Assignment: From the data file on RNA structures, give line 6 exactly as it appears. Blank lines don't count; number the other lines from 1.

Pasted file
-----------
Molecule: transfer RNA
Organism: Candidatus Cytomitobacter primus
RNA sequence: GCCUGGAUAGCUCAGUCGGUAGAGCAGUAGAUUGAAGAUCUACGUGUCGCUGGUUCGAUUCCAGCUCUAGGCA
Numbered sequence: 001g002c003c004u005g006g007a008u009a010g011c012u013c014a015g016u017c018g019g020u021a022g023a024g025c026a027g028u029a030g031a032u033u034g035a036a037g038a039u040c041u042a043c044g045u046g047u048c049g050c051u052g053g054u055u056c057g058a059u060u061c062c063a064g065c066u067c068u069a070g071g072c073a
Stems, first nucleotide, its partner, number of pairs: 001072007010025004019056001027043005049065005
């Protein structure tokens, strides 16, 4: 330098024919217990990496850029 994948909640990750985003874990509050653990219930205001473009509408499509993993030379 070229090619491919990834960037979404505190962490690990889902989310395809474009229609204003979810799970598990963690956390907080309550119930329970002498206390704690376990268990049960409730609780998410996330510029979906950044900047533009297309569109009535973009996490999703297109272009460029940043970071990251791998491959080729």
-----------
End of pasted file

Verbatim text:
């Protein structure tokens, strides 16, 4: 330098024919217990990496850029 994948909640990750985003874990509050653990219930205001473009509408499509993993030379 070229090619491919990834960037979404505190962490690990889902989310395809474009229609204003979810799970598990963690956390907080309550119930329970002498206390704690376990268990049960409730609780998410996330510029979906950044900047533009297309569109009535973009996490999703297109272009460029940043970071990251791998491959080729």